I have to say that while I loved Skipper in the other Begos film, he wasn’t always as strong as he could have been, or needed to be either. Still, I loved his performance because you can see the genuine effort in some actors. In the role of Zack you can literally see the maturity of his acting coming into being. That’s not a bullshit line to throw out there; it’s a genuine observation. For instance, the scene where he and Rachel sit together and he tells her about his mother, his performance reaches the perfect pitch. He is so believably real it makes the character grow all the more quickly, in the best sort of way. If you weren’t rooted in his story emotionally yet, this scene should cement that.
Oh, and Carter? She’s phenomenal, as usual. Most recently, her turn as a damaged woman on the verge of a breakdown in Mickey Keating’s Darling blew me away. But back to Jug Face, The Woman, even her one episode of Law & Order: Special Victims Unit, she is fairly consistent in her quality as an actor. Each character carries their own vulnerability yet are vastly different. As Rachel Meadows, she is another damaged character and this time with more than enough power to take whatever revenge she deems necessary. I like that Carter keeps what seems to be her inherent sweetness while simultaneously being capable of being a strong, determined woman – Rachel’s only in distress as much as Zack, so in a sense they both enable one another in certain ways. This also lets them each be a fully developed character, rather than simply a half of one whole. Carter’s charisma as a bit of a bad ass gets to come out here, which is lots of fun to watch.
A 4-star action romp across science fiction-horror territory. Begos may not have won everyone over with his first feature – he had me sold – but I just can’t believe that The Mind’s Eye won’t impress. It is exciting and fun above all else. The story isn’t overly innovative. Instead, Begos makes it feel fresh, intriguing. Because he takes the Scanners influence, all that love of the ’80s and early ’90s filmmaking, then moulds it into a tightly knit ball of tension and weirdness, in great ways. I’m not sold on the whole cast, although Skipper and Carter are so excellent. What I dig most is how the heart of the film beats loud and proud. Begos never pulls any punches, giving us exactly what we expect in such a way that isn’t boring or expected in the slightest. If you can’t have fun as a horror (or sci-fi or both) fan, then I’m not sure what to tell you. It never needed to be perfect. Part of the appeal of the ’80s and the early ’90s felt like things didn’t have to be totally polished, pristine like porcelain. Personally, I dig my movies with a bit of girt, in every sense. I’d like to think Begos understands that. At least that’s how he makes it feel. The Mind’s Eye gives its all with a ton of adrenaline and blood-soaked spirit.
This film never gets the credit it deserves. But it's one of the best post-2000 crime-thrillers out there, directed/written by the one and only James Gray.
Freeform’s Dead of Summer
Season 1, Episode 4: “Modern Love”
Directed by Tara Nicole Weyr
Written by Edward Kitsis & Adam Horowitz
* For a review of the previous episode, “Mix Tape” – click here
* For a review of the next episode, “How to Stave Alive in the Woods” – click here
After the terrifying events of the previous episode, we open on Chicago in 1978. A little girl named Andrea draws a picture of herself. As a boy. When her mother reinforces the gender obvious to her, Andrea replies: “I am a boy.” This is most certainly Drew Reeves (Zelda Williams) as a young girl. Before Andrea became Andrew. “You can‘t hide what you are,” her mother tells her. In Summer of ’89, Drew does his best to conceal the gender given to him at birth.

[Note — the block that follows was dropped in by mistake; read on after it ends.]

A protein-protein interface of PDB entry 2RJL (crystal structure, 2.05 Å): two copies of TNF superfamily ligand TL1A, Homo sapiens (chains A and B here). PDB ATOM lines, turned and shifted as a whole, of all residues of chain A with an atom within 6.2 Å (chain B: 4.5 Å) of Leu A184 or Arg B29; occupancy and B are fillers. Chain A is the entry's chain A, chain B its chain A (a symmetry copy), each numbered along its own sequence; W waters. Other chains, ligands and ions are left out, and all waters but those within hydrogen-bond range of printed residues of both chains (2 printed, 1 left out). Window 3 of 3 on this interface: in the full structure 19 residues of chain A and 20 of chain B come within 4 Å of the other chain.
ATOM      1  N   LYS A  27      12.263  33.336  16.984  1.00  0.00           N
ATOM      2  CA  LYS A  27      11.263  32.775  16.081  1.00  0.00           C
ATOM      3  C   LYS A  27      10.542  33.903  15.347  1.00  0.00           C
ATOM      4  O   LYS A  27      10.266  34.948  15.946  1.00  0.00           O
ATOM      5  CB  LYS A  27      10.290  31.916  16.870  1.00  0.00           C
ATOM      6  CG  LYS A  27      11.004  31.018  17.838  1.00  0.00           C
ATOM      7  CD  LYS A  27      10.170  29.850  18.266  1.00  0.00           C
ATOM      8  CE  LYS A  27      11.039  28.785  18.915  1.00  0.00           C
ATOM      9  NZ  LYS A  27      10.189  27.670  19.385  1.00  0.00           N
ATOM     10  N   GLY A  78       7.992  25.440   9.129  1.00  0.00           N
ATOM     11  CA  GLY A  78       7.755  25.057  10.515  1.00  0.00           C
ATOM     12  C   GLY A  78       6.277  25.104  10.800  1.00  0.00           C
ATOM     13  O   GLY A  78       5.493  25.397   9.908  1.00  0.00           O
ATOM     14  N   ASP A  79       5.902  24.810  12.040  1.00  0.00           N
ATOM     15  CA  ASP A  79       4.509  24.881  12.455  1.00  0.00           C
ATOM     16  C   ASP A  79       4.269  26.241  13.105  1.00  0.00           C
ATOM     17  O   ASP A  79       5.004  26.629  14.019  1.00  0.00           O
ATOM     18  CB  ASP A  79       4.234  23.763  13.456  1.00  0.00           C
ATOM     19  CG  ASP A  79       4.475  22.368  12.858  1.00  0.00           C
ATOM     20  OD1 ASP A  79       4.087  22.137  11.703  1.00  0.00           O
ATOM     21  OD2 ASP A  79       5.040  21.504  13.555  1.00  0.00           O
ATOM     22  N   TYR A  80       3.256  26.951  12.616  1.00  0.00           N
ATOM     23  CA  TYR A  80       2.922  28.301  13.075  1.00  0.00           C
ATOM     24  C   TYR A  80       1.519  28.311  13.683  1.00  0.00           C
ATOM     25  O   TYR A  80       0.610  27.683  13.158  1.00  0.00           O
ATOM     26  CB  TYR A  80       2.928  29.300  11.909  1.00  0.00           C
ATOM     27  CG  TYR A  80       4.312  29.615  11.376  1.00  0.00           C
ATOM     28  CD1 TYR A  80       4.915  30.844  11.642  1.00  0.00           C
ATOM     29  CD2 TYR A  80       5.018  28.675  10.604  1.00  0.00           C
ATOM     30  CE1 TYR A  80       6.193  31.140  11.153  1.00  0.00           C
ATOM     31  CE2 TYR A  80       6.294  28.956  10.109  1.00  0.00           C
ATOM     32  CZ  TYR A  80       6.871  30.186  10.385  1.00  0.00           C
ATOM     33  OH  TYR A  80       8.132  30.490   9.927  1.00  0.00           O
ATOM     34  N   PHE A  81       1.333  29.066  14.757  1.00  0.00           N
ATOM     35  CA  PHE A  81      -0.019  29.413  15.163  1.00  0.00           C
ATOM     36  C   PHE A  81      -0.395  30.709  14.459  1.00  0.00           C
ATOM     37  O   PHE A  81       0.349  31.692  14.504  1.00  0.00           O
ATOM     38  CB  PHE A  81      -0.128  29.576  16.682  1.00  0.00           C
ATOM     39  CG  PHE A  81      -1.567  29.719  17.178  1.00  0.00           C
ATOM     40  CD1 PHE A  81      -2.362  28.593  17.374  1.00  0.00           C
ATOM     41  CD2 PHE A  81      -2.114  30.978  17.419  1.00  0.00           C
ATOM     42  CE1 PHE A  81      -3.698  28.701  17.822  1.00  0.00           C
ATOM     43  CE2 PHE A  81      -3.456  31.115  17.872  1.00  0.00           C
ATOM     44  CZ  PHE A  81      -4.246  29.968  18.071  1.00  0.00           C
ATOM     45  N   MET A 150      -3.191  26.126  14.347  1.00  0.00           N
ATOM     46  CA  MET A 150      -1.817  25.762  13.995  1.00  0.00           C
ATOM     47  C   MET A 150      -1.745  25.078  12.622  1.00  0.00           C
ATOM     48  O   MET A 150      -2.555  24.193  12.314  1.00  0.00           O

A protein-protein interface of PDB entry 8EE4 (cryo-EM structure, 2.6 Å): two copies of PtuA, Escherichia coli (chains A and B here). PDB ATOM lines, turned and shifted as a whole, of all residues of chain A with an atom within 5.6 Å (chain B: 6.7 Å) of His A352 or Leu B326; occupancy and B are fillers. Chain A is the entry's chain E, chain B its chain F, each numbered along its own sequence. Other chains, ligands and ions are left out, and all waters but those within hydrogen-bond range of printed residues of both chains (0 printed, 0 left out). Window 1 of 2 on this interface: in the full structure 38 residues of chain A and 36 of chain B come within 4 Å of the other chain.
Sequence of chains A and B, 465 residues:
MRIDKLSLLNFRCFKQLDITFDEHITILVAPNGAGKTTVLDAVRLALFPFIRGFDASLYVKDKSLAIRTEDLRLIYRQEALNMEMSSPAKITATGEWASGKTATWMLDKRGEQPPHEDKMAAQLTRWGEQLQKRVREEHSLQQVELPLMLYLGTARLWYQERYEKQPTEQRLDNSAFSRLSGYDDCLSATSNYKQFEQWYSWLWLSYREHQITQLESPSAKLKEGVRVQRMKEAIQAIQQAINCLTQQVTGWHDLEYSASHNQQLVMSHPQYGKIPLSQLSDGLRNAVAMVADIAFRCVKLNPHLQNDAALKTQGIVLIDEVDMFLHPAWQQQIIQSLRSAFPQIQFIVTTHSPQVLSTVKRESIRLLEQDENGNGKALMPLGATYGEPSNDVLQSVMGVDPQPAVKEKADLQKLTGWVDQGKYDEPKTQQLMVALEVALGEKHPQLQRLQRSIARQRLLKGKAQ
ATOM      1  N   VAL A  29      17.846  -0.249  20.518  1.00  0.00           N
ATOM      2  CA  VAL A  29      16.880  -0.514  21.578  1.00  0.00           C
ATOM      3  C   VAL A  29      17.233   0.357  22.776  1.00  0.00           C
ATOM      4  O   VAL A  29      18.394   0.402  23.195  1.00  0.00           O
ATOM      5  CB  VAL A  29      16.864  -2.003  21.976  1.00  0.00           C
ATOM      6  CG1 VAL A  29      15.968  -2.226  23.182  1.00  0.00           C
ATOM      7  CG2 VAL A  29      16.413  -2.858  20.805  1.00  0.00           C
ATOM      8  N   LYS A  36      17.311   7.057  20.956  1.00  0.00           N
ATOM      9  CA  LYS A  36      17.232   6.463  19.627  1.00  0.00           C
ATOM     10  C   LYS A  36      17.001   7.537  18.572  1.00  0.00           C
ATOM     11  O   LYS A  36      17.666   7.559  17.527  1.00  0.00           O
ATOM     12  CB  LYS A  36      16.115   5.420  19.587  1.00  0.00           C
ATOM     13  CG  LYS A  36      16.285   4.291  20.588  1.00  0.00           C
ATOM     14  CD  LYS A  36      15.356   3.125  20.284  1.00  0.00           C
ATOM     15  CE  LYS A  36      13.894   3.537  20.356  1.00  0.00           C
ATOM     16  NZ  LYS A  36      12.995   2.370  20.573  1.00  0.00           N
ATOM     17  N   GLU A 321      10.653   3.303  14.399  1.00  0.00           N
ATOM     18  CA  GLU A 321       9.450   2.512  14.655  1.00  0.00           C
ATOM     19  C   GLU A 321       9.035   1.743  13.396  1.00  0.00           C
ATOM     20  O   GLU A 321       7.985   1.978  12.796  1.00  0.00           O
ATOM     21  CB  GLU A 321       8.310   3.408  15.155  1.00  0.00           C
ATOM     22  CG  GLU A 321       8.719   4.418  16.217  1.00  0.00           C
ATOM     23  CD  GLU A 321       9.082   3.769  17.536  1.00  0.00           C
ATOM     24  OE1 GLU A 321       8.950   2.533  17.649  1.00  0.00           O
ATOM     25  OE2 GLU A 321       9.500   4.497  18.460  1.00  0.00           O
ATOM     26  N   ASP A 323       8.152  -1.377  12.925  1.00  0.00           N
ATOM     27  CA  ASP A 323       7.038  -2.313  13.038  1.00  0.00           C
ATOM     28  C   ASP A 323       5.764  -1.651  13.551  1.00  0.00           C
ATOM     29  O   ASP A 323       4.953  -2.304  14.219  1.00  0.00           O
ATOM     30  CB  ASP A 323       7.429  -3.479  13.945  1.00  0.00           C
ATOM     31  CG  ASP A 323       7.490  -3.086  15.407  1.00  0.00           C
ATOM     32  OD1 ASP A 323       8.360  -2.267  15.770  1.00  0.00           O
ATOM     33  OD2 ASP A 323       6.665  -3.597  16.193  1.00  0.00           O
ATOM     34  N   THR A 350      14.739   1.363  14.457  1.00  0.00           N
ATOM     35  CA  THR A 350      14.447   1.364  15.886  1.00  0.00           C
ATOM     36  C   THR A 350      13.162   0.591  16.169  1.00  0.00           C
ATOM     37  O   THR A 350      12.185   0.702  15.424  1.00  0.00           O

Jessie (Paulina Singer) acts like a bitch, as usual, questioning Drew why he doesn’t shower where everyone else does. But quickly that gives way to normal, everyday stuff. Alex (Ronen Rubinstein) acts like a dick, too. Cricket (Amber Coney) brings the mail around, Joel (Eli Goree) reels of movie references (Friday the 13th Part VI this time), and so on. Everyone is concerned about Amy (Elizabeth Lail) seeing as how she was hit by lightning. Just like Jason Voorhees. Then up shows Deb Carpenter (Elizabeth Mitchell) to assure everyone the girl is fine.
At the diner, Deputy Garret Sykes (Alberto Frezza) tries his best to take care of the post-lightning strike Amy, bringing her chocolate shakes and trying to make sense of everything. She talks about seeing a face in the water, in the redness, that looks just like the stag’s skull on the map Sykes is carrying around obsessing over. He, of course, doesn’t reveal that he is much more interested in all the occult stuff floating around than he lets on. Probably just to try keeping Amy from freaking out.
Drew sees a creepy vision of a little girl holding a red balloon. He slips into the water, soaked to the bone. He gets a towel from Jessie, who knows Drew is Andrea. Though he has a secret on her, as well. But there’s a rivalry now. One that’s definitely going to get worse. There’s plenty other madness happening. Cricket starts to worry more about her supposed dreams of the masked people; she finds out from Joel that Camp Stillwater has a bit of history with those types of things, the fact Deb has one in her closet. Everybody’s got something darker plaguing them. Mostly, poor Drew finds himself flashing back to being forced to be a girl by his mother, not wanting to try on dresses and lamenting the boys allowed to be themselves. In a dressing room Andrea, still young, receives her first period. “This isn‘t supposed to happen to me, I‘m a boy,” she pleads with her terribly reluctant mother. In ’89, Drew can’t stop seeing the girl and the red balloon. Everywhere.